No, you don't need a cross-compiler - whether the resultant code is for a P-4 or an Athlon has nothing to do with it.
The platform, or processor architecture, is still Intel x86 throughout.

What you do have to be certain of is that the distcc versions are also relatively the same, and that networking is up and working correctly - the transfer problems you are having may not be bandwidth related at all.

When distcc is not compiling it is mostly doing nothing, so I'm not sure what you mean here - unless you mean preprocessing, which is never done by the hosts: they just run the pure gcc compiler since they don't necessarily have the header files needed to do the preprocessing.

On my P-3 733 / Tualatin 1133 combo absolutely everything is distributed as far as possible - that already starts as soon as the tests compiled by the configure script, which checks for certain functionality of the compiler.
Still, it is the compiler that decides whether a task can be run in parallel, not you.
Some things will never be built in parallel, either for stability or because it simply isn't possible - notable examples are the kernel and XFree86.

In my case, all I needed to do to get it up and running was start the distccd daemon on my Debian server, and set the number of threads on that box to 2.
Then I upped the total number of threads (in make.conf) to 5, and just let it do its thing - which it did perfectly, albeit not always logically...

My distccd.conf lists the host first, then localhost.

The most remarkable result (for me, anyway) was that many sizeable builds will be shunted to the host exclusively, since it apparently figured out that that machine is almost twice as fast as the localhost!

In these cases it is doing exactly what you mean - preprocessing is done on the slow box, while the fast box handles the raw crunching.
Note again that this is by no means a scientific fact - in totally unpredictable circumstances (unpredicatble by me, that is) it will not do this, or even reverse this logic!
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n00b
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PostPosted: Tue Feb 17, 2004 11:45 pm    Post subject: Reply with quote

adaptr wrote:
No, you don't need a cross-compiler - whether the resultant code is for a P-4 or an Athlon has nothing to do with it.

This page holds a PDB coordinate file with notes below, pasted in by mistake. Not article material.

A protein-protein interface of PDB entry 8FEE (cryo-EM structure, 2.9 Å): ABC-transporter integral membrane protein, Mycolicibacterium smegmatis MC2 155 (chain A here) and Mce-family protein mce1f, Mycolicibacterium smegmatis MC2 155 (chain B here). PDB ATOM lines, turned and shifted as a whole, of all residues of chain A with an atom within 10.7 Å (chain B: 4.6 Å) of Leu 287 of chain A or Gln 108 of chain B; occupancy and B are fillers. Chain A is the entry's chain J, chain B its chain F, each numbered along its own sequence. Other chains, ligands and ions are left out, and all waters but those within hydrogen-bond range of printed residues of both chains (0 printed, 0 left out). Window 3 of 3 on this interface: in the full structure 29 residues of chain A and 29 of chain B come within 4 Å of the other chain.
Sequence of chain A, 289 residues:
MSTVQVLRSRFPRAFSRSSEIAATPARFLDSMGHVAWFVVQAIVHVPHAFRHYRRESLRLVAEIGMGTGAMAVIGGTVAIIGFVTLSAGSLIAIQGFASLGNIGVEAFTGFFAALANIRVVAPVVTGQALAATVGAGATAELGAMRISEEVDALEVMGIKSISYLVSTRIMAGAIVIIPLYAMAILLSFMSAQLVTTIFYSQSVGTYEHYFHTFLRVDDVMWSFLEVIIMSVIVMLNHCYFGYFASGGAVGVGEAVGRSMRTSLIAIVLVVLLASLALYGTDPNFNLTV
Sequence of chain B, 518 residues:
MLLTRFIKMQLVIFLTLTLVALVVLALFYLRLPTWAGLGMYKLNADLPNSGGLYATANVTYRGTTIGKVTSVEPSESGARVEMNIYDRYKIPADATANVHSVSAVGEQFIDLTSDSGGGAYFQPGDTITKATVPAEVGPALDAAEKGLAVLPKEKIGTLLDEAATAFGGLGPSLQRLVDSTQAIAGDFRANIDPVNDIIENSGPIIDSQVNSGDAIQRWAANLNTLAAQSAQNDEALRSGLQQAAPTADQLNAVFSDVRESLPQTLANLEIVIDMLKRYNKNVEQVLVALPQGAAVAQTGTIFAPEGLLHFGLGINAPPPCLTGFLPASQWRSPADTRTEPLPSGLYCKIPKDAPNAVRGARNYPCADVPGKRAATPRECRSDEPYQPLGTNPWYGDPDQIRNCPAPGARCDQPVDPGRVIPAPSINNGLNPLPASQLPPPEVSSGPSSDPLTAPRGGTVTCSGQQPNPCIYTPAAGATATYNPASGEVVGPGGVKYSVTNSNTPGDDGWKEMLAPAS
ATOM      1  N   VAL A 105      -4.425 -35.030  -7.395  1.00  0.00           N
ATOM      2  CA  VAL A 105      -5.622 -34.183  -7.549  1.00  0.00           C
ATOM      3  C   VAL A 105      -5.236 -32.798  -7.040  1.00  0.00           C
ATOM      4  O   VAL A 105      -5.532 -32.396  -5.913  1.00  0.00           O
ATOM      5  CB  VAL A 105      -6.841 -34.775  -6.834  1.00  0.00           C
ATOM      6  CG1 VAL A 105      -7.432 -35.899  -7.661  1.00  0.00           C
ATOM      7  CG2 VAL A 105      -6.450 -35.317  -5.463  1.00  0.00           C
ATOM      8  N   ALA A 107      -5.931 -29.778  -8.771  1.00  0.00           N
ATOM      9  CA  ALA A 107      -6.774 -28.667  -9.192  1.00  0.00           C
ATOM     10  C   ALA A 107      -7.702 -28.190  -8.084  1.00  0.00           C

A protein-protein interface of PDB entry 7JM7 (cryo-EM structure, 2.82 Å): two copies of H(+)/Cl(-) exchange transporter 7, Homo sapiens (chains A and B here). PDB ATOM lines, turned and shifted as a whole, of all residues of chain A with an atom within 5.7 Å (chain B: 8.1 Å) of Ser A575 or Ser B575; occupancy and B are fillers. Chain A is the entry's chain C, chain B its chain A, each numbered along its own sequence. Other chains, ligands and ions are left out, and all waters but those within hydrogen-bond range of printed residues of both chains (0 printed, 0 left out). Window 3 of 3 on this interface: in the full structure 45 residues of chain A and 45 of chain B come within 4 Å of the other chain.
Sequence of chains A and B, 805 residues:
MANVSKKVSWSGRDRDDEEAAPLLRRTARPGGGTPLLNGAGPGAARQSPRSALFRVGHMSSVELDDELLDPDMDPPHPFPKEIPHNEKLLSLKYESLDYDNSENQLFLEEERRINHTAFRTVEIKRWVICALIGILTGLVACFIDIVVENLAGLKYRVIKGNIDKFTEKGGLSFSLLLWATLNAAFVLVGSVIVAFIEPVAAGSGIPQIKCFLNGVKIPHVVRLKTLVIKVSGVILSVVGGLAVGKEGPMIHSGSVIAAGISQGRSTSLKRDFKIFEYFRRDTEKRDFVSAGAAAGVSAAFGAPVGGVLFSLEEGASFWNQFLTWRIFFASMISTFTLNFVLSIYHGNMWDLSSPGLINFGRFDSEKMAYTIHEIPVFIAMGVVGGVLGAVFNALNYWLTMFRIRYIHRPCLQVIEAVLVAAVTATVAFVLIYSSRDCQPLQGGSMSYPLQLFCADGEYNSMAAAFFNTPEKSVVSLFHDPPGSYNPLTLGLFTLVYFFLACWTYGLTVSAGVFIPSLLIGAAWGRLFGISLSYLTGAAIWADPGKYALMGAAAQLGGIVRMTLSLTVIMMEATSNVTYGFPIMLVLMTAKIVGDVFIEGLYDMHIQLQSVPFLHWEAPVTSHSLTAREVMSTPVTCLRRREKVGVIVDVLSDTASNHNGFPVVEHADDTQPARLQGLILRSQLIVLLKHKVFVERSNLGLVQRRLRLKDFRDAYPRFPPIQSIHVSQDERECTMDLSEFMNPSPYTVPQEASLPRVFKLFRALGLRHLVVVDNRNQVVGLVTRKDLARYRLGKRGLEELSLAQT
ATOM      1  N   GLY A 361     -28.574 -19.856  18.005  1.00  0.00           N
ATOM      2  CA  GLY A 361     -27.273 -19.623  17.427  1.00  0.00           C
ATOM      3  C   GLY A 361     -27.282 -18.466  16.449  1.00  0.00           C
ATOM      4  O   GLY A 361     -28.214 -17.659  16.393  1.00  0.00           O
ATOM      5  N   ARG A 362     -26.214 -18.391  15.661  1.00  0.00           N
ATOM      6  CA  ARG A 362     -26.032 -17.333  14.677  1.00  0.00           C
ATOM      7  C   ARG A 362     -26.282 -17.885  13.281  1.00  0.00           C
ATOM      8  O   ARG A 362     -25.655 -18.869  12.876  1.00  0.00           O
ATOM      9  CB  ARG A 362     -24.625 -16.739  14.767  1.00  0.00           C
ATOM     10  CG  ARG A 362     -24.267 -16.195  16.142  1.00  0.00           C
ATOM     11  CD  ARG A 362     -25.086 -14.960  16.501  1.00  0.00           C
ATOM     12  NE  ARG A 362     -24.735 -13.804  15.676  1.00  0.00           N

The platform, or processor architecture, is still Intel x86 throughout.

What you do have to be certain of is that the distcc versions are also relatively the same, and that networking is up and working correctly - the transfer problems you are having may not be bandwidth related at all.

When distcc is not compiling it is mostly doing nothing, so I'm not sure what you mean here - unless you mean preprocessing, which is never done by the hosts: they just run the pure gcc compiler since they don't necessarily have the header files needed to do the preprocessing.

On my P-3 733 / Tualatin 1133 combo absolutely everything is distributed as far as possible - that already starts as soon as the tests compiled by the configure script, which checks for certain functionality of the compiler.
Still, it is the compiler that decides whether a task can be run in parallel, not you.
Some things will never be built in parallel, either for stability or because it simply isn't possible - notable examples are the kernel and XFree86.

In my case, all I needed to do to get it up and running was start the distccd daemon on my Debian server, and set the number of threads on that box to 2.
Then I upped the total number of threads (in make.conf) to 5, and just let it do its thing - which it did perfectly, albeit not always logically...

My distccd.conf lists the host first, then localhost.

The most remarkable result (for me, anyway) was that many sizeable builds will be shunted to the host exclusively, since it apparently figured out that that machine is almost twice as fast as the localhost!